Sunday, September 25, 2011


This weekend in Bologna the city was celebrating Archeopolis, the 2200 years of Bononia.  During ancient Roman times, Bononia was the name of the city founded here in 189 BC.  The name probably derives from the Celtic tribe that lived here with the Etruscans before Rome came along, the Boii.  The city is also celebrating the 130th anniversary of the civic museums, so all the museums were free, too.

As a reminder of the antique patrimony, a Roman military encampment from the time of Nero (1st c. AD) has been created in the middle of Piazza Maggiore.  By coincidence, the restoration scaffolding that still hides part of the front of the Basilica di San Petronio was opened to the public starting Saturday.  So for €3, one can climb the steel stairway behind the decorative graphic shroud, getting a very close look at the building on the way up and previously impossible views from the top platform, 75 feet above the piazza. 

Pigeon's-eye view of San Patronio portal arch carvings.
Roman camp recreation in Piazza Maggiore from San Petronio scaffolding.

The camp is peopled by men (mostly) whose hobby is recreation of that period.  The uniforms and everything else are as accurate to the era as possible, and small displays within the precinct show the skills and specialties involved.  A couple of times a day the troop forms up and marches, then creates the testudo defensive formation in which the semi-cylindrical shields are held above and slightly overlapping to create a tortoise shell over the entire group.  It is a tactic credited for many Roman military successes.  I missed getting a picture, but I’ve plopped in one from the Internet.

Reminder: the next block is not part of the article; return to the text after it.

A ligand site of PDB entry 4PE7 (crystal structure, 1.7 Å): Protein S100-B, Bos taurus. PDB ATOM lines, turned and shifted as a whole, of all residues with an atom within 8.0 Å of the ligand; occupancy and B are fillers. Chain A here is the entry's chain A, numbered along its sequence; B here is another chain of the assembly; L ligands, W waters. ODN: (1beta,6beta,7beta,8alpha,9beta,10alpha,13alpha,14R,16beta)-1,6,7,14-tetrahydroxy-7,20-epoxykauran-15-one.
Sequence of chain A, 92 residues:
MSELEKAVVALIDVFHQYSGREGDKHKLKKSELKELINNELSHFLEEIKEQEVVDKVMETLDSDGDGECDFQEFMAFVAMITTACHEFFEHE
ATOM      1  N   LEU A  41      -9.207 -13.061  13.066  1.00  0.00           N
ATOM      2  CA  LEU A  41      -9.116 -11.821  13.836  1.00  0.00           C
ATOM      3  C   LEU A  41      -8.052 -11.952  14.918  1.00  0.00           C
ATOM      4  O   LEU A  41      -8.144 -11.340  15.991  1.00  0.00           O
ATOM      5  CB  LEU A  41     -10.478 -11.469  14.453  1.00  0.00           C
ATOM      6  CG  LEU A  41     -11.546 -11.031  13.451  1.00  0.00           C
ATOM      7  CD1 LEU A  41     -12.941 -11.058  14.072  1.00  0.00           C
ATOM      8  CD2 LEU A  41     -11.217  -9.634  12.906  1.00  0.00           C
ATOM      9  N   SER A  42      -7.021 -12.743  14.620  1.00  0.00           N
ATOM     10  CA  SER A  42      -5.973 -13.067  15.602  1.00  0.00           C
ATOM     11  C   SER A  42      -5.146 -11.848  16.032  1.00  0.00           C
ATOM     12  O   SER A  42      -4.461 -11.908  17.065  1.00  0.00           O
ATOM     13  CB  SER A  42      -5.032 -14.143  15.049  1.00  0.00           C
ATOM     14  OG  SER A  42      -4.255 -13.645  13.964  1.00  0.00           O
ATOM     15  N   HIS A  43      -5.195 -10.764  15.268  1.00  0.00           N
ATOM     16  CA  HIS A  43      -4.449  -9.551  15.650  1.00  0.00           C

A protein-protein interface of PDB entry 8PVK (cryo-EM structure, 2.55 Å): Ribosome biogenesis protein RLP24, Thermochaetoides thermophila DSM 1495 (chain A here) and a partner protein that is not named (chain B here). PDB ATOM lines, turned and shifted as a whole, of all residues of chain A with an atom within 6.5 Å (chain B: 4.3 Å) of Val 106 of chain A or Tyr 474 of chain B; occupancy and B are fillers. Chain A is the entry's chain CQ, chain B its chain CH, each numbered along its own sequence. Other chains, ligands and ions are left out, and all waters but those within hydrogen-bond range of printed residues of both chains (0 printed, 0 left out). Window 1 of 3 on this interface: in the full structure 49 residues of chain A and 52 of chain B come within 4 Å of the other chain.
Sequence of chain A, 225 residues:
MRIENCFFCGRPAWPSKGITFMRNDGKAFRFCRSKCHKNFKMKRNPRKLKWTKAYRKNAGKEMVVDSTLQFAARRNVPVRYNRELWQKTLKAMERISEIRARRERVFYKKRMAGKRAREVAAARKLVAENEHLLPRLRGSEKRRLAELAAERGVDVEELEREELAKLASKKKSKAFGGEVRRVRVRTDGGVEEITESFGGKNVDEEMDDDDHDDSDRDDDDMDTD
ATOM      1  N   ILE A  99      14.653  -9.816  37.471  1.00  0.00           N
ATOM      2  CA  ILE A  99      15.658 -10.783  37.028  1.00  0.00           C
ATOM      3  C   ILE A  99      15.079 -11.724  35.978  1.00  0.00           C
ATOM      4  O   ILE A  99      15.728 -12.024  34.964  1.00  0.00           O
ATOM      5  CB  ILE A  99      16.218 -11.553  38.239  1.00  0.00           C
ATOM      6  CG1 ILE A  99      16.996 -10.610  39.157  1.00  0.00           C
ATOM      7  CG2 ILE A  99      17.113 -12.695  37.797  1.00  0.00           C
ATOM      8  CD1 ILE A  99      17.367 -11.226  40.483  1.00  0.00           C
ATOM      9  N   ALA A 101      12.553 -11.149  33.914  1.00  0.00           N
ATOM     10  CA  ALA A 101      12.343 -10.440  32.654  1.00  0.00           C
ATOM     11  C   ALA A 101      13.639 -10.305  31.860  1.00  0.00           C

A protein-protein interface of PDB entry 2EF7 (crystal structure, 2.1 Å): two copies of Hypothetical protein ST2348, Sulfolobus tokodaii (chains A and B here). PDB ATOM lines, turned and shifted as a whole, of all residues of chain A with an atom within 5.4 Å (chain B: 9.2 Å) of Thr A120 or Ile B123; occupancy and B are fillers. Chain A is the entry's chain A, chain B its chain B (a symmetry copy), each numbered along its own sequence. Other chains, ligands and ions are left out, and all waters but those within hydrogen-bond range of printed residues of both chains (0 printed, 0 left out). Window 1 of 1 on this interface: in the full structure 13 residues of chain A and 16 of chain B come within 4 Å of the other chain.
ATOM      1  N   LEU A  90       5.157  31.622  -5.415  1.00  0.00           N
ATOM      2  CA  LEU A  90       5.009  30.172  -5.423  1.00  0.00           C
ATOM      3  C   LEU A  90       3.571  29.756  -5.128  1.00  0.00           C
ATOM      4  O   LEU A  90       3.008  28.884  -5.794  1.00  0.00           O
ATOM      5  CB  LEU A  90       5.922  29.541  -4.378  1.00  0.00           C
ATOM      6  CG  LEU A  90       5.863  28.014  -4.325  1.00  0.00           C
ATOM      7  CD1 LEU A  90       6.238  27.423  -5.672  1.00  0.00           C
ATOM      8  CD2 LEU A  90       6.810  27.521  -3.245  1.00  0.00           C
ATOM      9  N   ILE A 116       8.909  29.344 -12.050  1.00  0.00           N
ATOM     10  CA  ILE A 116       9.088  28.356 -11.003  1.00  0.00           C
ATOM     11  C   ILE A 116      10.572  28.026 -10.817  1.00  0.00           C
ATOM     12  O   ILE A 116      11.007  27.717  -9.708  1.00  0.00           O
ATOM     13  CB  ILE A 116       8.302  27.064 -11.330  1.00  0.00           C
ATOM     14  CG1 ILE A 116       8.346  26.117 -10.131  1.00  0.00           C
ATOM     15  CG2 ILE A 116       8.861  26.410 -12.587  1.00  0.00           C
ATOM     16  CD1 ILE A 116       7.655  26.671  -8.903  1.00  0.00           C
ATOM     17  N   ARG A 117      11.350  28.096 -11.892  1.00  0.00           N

Legionary re-enactors of Bononia

The testudo, or tortoise defensive formation.
The public is invited to view the Roman encampment.

Two ballistae and an onager, siege weapons that are powered by twisted rope tension.
Onager means wild ass, which describes the bucking of the machine when fired.
Soldiers and their helmets.

Shield and armor maker and some of his equipment.
Grain, fruit, vegetables, nuts, spices, wine, oil, bread.
Carry or scavenge everything.

Parts of the body were thought to be controlled by various deities,
but they could be influenced by various doses and annointments.

The aenetore uses a buccina to mark the hours.
Below he holds a cornu for issuing commands.

The camp commander in his tent.  A few more comforts.

The Bologna Archeological Museum is full of Roman artifacts.  Here are a few of the bits and pieces of ancient Bononia that have come to light here in modern times.  
Water spouts and valves.

Medical instruments.


Maybe the most prominent remnant of the Roman period is the basically rectangular street layout in the center of the city.  Strada Maggiore, which follows the Roman  via Aemilia, runs straight as can be through the center.  
Strada Maggiore heading east from centro.
(Viewed from the Torre Asinelli.)
But because the city has been constantly inhabited and always heavily built up, remains of Roman buildings are uncommon.  An ancient theater was found during reconstruction excavation between via Barberia and via Collegio di Spagna, some original paving stones can be seen near the Medieval Museum on via Manzoni, and we saw Roman foundations below the streets on our tour of acqua sotto le strade, but most findings have come from outside the old walls.  So it's appropriate that we get a reminder of some distant history that's not quite as obvious as its medieval and later descendants.


Wednesday, September 21, 2011

Permesso di Soggiorno, Parts 2, 3, and 4.